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I set out with Ardie my dog, who never wears any clothing yet seems to do just fine. The muddy parts of the road have coalesced becoming harder and more easily traversed than when it’s warmer outside, but there is still plenty of wet mud along the edges underneath the leaves. I know this because Ardie liked to run in them and came back a few shades darker than when we left.

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Off of the road and into the woods, my core was sufficiently warmed up, but I was starting to feel the cold in my toes and fingers. The Giro MTB shoes offer little in the way of insulation, as I’m sure they were intended to instead keep your feet from sweating. Next time, thicker socks, I tell myself.

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Further into the woods. Here, the coniferous trees are all lined up in rows, creating a very strange effect as you pass by. By now, my toes were very cold and my fingers were getting numb so I was 90% sure it was time to head back. The rest of my body was fine. I asked Ardie how he was holding up and he did not respond.

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Part of the way back was able to be done on a paved road where I had hoped to dislodge some of the mud and debris with some targeted bouncing and higher RPMs. Using a hose, even if I had one, in this weather is out of the question, so a clean bicycle is something that will have to wait.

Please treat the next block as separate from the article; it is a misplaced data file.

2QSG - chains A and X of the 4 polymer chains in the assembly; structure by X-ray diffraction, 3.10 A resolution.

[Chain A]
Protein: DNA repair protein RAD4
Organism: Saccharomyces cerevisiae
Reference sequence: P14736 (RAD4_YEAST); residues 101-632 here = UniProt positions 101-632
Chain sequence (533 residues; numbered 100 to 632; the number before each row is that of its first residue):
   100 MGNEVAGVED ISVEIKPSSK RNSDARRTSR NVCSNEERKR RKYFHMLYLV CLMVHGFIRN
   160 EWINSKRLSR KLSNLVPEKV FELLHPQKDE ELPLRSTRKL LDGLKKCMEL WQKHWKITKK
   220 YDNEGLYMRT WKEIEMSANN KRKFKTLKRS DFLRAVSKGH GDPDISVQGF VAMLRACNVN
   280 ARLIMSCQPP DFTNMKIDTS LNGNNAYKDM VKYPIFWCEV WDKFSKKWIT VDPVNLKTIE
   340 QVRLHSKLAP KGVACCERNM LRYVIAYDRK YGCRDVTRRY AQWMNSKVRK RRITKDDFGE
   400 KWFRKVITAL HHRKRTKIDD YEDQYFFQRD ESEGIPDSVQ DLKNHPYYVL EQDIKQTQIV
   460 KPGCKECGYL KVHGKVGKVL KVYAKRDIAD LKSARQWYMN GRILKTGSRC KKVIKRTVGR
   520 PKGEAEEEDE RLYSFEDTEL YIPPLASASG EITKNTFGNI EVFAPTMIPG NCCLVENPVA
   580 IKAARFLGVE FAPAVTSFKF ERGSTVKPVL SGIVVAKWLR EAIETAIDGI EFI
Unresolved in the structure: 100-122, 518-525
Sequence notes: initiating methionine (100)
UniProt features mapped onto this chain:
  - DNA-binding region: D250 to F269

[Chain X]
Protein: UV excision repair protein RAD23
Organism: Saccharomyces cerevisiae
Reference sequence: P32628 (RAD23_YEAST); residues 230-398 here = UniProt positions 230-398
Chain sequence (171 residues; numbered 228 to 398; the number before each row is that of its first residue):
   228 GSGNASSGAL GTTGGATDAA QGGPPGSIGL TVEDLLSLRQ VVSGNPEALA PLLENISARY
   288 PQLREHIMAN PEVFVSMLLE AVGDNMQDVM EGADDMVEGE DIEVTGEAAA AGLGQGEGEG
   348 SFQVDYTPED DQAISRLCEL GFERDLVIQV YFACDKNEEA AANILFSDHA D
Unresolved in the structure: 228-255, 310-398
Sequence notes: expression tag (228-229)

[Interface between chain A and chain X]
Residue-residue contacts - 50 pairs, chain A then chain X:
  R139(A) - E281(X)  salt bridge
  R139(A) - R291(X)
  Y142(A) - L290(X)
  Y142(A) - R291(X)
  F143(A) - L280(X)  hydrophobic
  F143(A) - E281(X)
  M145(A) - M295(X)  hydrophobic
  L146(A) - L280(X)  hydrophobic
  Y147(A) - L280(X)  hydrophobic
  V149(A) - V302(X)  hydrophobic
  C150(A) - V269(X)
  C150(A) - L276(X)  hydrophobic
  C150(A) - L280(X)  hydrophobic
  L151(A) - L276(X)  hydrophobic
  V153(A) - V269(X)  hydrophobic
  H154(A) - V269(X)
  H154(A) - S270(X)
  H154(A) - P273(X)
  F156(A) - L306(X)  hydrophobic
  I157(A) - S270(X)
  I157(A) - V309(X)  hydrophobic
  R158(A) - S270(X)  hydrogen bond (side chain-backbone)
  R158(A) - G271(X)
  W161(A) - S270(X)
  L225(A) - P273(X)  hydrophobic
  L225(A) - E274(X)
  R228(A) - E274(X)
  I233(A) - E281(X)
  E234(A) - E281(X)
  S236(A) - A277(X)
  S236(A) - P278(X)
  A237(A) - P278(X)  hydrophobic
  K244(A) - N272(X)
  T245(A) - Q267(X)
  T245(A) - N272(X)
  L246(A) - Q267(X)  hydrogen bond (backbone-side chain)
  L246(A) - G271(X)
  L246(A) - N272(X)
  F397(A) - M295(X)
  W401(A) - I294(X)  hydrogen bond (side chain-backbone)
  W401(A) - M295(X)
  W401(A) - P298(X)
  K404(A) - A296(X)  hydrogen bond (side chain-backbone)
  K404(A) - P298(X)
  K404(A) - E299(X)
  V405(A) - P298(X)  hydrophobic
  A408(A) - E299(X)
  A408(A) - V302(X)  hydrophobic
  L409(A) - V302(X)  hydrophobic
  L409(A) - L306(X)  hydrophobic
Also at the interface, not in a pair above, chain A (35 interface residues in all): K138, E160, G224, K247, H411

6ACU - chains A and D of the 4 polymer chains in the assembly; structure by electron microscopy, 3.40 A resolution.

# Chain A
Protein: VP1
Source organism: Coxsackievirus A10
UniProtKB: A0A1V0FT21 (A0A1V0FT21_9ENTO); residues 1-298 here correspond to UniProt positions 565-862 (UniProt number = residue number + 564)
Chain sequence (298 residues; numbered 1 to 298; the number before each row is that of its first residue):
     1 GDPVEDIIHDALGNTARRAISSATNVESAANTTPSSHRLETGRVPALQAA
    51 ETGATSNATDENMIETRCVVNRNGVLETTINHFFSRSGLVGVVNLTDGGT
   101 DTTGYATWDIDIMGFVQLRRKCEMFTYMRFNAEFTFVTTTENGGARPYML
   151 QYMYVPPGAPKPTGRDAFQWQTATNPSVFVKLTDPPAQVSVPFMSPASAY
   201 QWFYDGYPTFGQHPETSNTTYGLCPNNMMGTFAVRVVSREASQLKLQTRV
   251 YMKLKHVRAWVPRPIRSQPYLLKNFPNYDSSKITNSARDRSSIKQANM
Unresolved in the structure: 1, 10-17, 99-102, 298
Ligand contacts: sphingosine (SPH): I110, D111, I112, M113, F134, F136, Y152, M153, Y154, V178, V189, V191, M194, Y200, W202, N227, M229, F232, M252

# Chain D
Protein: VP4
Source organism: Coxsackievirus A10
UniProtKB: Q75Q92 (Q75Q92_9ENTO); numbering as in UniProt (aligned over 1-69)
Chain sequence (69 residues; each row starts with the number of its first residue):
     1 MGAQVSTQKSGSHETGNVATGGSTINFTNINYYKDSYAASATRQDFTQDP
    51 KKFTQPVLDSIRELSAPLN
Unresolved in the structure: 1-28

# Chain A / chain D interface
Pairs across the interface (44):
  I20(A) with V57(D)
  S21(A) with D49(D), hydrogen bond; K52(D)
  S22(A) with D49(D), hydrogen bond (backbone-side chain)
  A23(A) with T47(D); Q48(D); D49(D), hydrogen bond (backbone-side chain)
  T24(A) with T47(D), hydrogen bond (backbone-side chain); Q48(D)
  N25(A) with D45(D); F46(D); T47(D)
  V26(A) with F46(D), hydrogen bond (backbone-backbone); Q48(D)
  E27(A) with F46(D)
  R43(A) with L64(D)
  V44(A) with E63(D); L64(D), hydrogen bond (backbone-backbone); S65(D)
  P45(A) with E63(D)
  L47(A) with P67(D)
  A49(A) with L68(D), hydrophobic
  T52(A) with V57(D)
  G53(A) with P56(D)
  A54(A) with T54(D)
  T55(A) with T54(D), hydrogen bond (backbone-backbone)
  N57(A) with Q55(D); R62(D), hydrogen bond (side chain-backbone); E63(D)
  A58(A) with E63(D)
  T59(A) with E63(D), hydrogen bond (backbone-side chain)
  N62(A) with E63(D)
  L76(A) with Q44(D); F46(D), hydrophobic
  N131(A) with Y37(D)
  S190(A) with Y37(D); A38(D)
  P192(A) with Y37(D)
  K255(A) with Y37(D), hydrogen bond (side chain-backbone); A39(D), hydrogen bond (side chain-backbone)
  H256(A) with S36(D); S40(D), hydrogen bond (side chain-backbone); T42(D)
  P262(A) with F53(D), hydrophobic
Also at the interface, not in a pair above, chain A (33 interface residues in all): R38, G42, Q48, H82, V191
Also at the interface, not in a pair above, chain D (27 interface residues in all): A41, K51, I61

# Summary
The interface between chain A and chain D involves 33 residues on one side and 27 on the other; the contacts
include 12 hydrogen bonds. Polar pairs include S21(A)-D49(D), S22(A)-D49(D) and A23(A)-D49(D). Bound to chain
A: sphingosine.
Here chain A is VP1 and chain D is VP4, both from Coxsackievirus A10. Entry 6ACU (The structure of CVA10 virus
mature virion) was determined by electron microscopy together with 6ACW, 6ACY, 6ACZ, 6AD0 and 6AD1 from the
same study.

For my next ride, assuming the weather stays the same, I will fit more sock into my shoe, probably one of my thick wool ones, and find a pair of proper winter gloves that will keep my fingers warm at the expense of dexterity. There’s no gears on my MTB, so as long as I can depress the brake levers, I’ll be A-OK.

The winter brings a set of challenges to bicycling, but the key is to make it fun. And to wear the right clothes, because no matter what someone has told you, your blood isn’t getting any thicker.

- Bicyclist Abroad

20 November, 2014

Bicyclist Abroad Reviews a Film: The Triplets of Belleville

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The Triplets of Belleville is a 2003 animated movie that I remember seeing the trailer for and at the time, had very mixed feelings about. The animation looked frantic and grotesque, and frankly, I was a little terrified of watching it. I think I went to see the third Lord of the Rings installment instead, and forgot all about The Triplets of Belleville.